The One Book That Taught Me There’s More to Life Than Sniffing Unicorn Poo: The Name of the Wind by Patrick Rothfuss

Though many years have passed since I first laid my eyes on The One Book, I still remember the gray October afternoon as if it were but yesterday. When I cradled The One Book in my trembling hands, a part of me might have sensed that my life was about to change for good. But did I anticipate what I was up for?

No, I really didn’t. Had I chosen differently if I’d known what reading that novel would do to me? Absolutely not.

Back then I was young(er), (not as) wild, and (at times caffeine-)free. I worked at a stone castle at the very center of Helsinki, the capital of Finland. I’d recently ventured into the computer games industry, and my day job involved, amongst other things, ensuring that virtual unicorn poo smelled of rainbows. It was a good life, and I was happy, though at the time I didn’t write.

I’d made my first struggling attempts to piece together a novel when I was nine, but these efforts were thwarted when the writing machine refused to cooperate. At twelve, I completed something resembling a plot in a blue-checkered notebook. Rinse and repeat a few times within the next decade or so. Insert a break induced by university and the job that involved unicorn poo.

You know those days when the wind bears in its wake the faintest whiff of change, a promise of something better? You know those moments when it feels like everything is possible? Perhaps that day my husband sensed it too, for he asked me to meet him after work. I could tell from his voice that he was very excited, almost boyishly so.

I knew it without him telling me. While I’d been inspecting unicorn droppings, he’d visited The Book Store without me and found a novel he couldn’t wait to read.

Ah, The Book Store! It was something akin to a sacred place to us. You see, not that many shops in Finland contain that big of a selection of English literature. But The Book Shop was different. The four-story, turn of the century building boasted a wide variety of science fiction and fantasy, and hence it was a place that we diligently visited every single time we set foot on the city. Our countless pilgrimages through the aisles had resulted in discovering many new favorite authors.

That day as I followed my husband past the shelves excitement tingled my fingertips and toes. His eyes gleamed with delight, and he smiled like a cheshire cat. What had he discovered amidst the countless titles?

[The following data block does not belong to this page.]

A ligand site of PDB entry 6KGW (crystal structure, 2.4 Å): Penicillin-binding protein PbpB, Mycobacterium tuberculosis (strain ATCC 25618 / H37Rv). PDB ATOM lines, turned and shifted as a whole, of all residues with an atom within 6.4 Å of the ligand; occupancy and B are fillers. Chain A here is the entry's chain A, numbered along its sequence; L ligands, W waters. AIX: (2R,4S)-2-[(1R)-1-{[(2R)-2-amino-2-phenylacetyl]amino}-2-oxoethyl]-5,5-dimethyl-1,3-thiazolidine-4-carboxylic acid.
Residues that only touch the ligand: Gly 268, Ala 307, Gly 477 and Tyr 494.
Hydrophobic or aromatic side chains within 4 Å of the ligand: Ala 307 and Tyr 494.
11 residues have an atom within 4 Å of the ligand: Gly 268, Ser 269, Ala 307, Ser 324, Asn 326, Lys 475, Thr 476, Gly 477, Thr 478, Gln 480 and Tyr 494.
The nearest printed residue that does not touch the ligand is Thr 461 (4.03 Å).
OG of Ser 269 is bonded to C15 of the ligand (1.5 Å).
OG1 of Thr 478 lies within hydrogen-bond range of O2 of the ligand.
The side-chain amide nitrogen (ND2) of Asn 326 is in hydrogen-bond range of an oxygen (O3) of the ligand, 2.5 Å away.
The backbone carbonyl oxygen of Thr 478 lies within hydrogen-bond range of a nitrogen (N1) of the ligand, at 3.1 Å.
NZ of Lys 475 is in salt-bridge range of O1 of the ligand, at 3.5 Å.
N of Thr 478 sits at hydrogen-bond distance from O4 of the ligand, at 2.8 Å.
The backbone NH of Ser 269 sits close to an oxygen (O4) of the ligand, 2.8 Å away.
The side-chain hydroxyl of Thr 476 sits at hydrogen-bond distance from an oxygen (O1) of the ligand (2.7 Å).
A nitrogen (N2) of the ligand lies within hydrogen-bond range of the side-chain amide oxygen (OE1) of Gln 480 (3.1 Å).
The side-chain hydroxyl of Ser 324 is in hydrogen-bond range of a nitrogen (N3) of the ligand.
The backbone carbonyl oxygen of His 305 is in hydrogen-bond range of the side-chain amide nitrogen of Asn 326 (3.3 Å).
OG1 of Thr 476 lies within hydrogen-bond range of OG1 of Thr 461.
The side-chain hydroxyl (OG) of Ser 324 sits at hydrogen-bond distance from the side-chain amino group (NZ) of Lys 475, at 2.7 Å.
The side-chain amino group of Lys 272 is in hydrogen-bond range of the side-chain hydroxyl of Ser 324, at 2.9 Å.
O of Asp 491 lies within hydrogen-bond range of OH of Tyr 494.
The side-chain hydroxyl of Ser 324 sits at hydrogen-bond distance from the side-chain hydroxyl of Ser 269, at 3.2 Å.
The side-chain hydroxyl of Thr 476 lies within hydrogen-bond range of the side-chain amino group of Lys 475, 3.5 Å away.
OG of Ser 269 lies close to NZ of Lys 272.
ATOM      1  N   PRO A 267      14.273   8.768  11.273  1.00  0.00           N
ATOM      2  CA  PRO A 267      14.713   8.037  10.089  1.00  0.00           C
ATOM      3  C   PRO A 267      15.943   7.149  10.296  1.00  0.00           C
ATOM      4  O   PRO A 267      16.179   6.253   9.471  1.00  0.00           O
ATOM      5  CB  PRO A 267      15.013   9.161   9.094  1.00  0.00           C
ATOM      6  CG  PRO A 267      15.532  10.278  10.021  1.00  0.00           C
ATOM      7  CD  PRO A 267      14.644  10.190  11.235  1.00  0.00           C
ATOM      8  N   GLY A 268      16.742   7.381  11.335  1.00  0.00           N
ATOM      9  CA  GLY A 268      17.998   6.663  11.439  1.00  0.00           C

I spotted The One Book from miles away. It ticked all the right boxes:

  • Intriguing cover with a suitably mysterious looking man cloaked in black
  • Ridiculously interesting blurb that promised a tale of wild adventure; encompassing pretty much everything that’s cool in this world: art, science, and tragic love;
  • Enough pages to keep a heavy-duty reader like me occupied for a full week.

I believe proper introductions are due here. Dear reader, meet The One Book: The Name of the Wind by Patrick Rothfuss.

I wanted to read The Name of the Wind instantly. So did my darling husband. Storm clouds gathered in the sky, and I could sense an incoming argument. I reminded him that he’d pretty much committed treason in visiting The Book Store without me. The honor to read the book first justly belonged to me.

Some books steal your breath away, borrow it for as many hours as it takes to turn the pages. Some exceptionally rare books hold your breath captive for a moment more after finishing. But this novel…  the characters came to life as if they were breathing the same air as I did. I think that as a result I blacked out and was transferred into a different place.

What Patrick Rothfuss did with his words, his wonderful sentences and intricately crafted storylines, he took me on tour of a world where beauty and sorrow flowed in my veins, where the adventure was mine to embark upon, where every character encountered on the way felt as real as if I’d known them for years.

I’d never felt anything quite like it before. I lingered in the sound of the words. I wondered down the paths formed by the sentences. I got lost. I was found. And more.

But eventually, as is the habit of all good things, the novel ended. When my husband snatched it for himself, I was left staring blankly ahead of me. I hadn’t known it was possible to write a novel so evocative, one with such great emotional depth and complexity. I simply hadn’t known.

I immediately wanted to know how this wonderful novel came to be. I learned that it had been in the making for almost a decade, that Mister Rothfuss had worked hard to take his writing to the level where it could support the story he wanted to tell, that he’d persevered through countless rejections, that he’d kept on going because he believed in his story.

A realization dawned on me. If I did want to tell stories of my own, if I really wanted to find the gold at the end of the rainbow, I had to do more than just toy with the idea of writing a novel on one fine day and sniff and wonder at the pretty colors!

That day, I started writing again, and I haven’t been able to stop since.

Thank you, Patrick Rothfuss, for writing The Name of the Wind!

Leena Likitalo hails from Finland, the land of endless summer days and long, dark winter nights. She breaks computer games for a living and lives with her husband on an island at the outskirts of Helsinki, the capital. But regardless of her remote location, stories find their way to her and demand to be told. She is the author of The Five Daughters of the Moon, available now from Tor.com Publishing.

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